An examination of proposed investments, their actual implementation, and employment generation between August 1991 and March 2014 - in other words, for the near quarter-century of liberalisation - shows that actual investment is well short of that promised. DIPP data shows that there were about 94,000 investment proposals, through IEMs and Direct Industrial Licences.

These proposed an investment of more than Rs 102 lakh crore (Rs 102 trillion), and were supposed to generate 23 million jobs.

However on the implementation front only Rs 5.1 lakh crore (Rs 5.1 trillion) has been actually invested and just two million jobs created.

This is less than five per cent of the proposed investment and 8.9 per cent of the promised jobs.

The investment-to-employment creation ratio looks abysmally low.

Given that the Rs 5 lakh crore (Rs 5 trillion) actually invested has created a little over two million jobs, in terms of capital-labour ratio this amounts to four jobs per crore of investment! Further, there exist wide interstate differences in this. Every crore invested in Jammu and Kashmir creates about 12 jobs, but in Gujarat has created only two jobs.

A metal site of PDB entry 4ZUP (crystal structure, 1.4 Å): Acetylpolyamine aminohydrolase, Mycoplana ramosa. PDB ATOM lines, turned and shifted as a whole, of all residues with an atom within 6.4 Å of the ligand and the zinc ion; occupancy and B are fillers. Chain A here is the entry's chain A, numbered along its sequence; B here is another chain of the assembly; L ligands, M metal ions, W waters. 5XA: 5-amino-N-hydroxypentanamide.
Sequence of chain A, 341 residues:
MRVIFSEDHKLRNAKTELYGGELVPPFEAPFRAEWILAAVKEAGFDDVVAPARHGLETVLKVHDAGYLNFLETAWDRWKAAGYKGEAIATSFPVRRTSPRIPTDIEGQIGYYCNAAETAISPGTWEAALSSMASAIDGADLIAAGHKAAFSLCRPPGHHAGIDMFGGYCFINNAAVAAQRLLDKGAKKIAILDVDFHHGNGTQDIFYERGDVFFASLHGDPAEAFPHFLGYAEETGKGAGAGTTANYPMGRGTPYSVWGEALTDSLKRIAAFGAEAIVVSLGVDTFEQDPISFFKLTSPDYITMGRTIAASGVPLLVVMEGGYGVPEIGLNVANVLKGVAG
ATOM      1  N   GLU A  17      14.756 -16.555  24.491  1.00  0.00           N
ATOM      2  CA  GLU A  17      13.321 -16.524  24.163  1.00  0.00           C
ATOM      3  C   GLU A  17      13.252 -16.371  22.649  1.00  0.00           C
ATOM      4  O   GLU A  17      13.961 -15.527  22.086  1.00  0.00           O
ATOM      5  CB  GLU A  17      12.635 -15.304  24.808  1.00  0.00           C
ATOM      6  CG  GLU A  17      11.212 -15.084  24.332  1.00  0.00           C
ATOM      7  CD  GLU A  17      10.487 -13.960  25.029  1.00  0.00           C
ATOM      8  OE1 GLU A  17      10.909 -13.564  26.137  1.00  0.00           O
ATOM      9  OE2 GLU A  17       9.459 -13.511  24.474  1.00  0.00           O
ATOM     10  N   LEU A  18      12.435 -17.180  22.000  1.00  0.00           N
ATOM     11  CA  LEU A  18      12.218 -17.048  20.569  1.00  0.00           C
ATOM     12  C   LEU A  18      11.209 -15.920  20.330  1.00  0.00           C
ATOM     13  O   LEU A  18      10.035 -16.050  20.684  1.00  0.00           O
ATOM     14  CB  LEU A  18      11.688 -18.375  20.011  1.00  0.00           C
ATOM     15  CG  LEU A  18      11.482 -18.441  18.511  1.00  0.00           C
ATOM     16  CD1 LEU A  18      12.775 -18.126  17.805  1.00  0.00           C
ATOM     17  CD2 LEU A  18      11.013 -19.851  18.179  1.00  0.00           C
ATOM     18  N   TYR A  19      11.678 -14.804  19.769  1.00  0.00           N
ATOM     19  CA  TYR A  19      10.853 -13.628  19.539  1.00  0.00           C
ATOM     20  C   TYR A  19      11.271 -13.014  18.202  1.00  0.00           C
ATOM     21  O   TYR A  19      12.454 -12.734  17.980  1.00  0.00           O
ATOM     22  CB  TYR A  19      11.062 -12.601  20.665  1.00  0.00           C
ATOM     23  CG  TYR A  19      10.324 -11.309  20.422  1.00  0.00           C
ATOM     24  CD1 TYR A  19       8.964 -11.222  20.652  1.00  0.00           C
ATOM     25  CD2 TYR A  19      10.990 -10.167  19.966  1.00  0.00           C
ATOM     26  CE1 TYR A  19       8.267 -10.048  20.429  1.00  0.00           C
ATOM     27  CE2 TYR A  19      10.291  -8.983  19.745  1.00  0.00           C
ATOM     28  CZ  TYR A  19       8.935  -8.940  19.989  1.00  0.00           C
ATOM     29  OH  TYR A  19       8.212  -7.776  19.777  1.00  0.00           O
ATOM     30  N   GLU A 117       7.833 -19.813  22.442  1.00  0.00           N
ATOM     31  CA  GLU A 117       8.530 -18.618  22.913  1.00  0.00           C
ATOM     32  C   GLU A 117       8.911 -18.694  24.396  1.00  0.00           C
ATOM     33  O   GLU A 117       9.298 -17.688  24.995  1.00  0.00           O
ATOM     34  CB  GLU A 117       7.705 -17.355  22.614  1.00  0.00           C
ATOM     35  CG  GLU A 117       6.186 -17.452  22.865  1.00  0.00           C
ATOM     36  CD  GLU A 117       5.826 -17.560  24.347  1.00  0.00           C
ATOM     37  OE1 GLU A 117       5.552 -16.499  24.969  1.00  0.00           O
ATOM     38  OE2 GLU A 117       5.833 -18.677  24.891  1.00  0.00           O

Hence, relying on 'Make in India' to bolster private investments and growth is too ambitious.

Second, as rightly noted in the Economic Survey, "an unambiguous fact emerging from the data is that the debt to equity for Indian non-financial corporates has been rising at a fairly alarming rate over time, and is significantly higher when viewed against other comparator countries". There is a problem here.

Private investment may continue to be bogged down by excess debt in the balance sheets of Indian companies; cash flows will be used to reduce this debt rather than to fund new projects.

In this situation can the private sector be expected to rise to the occasion? Certainly not.

The government's vision is clear: get institutions right and harness investment.

But the illusion is that the private corporate sector will respond to its call.

In fact, the evidence shows that the private sector has been evading the call, citing "unfavourable market conditions" and clamouring for more fiscal concessions.

Suresh Babu teaches economics at IIT Madras